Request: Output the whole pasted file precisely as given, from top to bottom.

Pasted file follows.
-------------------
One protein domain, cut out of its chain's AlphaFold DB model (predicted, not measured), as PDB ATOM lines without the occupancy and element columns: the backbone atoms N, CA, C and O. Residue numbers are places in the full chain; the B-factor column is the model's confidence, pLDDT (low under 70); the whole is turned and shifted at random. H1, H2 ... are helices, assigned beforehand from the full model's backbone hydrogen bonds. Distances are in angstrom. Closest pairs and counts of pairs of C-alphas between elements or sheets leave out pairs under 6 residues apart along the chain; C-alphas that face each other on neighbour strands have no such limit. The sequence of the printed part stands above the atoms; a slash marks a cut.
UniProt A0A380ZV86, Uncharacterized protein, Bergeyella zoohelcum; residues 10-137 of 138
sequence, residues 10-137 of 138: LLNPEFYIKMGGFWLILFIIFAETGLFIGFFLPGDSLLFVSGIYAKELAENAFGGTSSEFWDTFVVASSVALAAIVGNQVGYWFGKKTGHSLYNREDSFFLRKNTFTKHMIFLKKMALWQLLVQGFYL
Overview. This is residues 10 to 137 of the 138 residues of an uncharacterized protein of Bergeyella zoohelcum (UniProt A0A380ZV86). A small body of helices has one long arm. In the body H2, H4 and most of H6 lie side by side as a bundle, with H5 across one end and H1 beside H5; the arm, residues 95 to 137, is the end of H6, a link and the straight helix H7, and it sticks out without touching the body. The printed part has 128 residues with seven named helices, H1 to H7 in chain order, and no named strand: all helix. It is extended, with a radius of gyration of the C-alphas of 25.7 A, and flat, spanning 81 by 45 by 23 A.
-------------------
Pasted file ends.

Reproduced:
One protein domain, cut out of its chain's AlphaFold DB model (predicted, not measured), as PDB ATOM lines without the occupancy and element columns: the backbone atoms N, CA, C and O. Residue numbers are places in the full chain; the B-factor column is the model's confidence, pLDDT (low under 70); the whole is turned and shifted at random. H1, H2 ... are helices, assigned beforehand from the full model's backbone hydrogen bonds. Distances are in angstrom. Closest pairs and counts of pairs of C-alphas between elements or sheets leave out pairs under 6 residues apart along the chain; C-alphas that face each other on neighbour strands have no such limit. The sequence of the printed part stands above the atoms; a slash marks a cut.
UniProt A0A380ZV86, Uncharacterized protein, Bergeyella zoohelcum; residues 10-137 of 138
sequence, residues 10-137 of 138: LLNPEFYIKMGGFWLILFIIFAETGLFIGFFLPGDSLLFVSGIYAKELAENAFGGTSSEFWDTFVVASSVALAAIVGNQVGYWFGKKTGHSLYNREDSFFLRKNTFTKHMIFLKKMALWQLLVQGFYL
Overview. This is residues 10 to 137 of the 138 residues of an uncharacterized protein of Bergeyella zoohelcum (UniProt A0A380ZV86). A small body of helices has one long arm. In the body H2, H4 and most of H6 lie side by side as a bundle, with H5 across one end and H1 beside H5; the arm, residues 95 to 137, is the end of H6, a link and the straight helix H7, and it sticks out without touching the body. The printed part has 128 residues with seven named helices, H1 to H7 in chain order, and no named strand: all helix. It is extended, with a radius of gyration of the C-alphas of 25.7 A, and flat, spanning 81 by 45 by 23 A.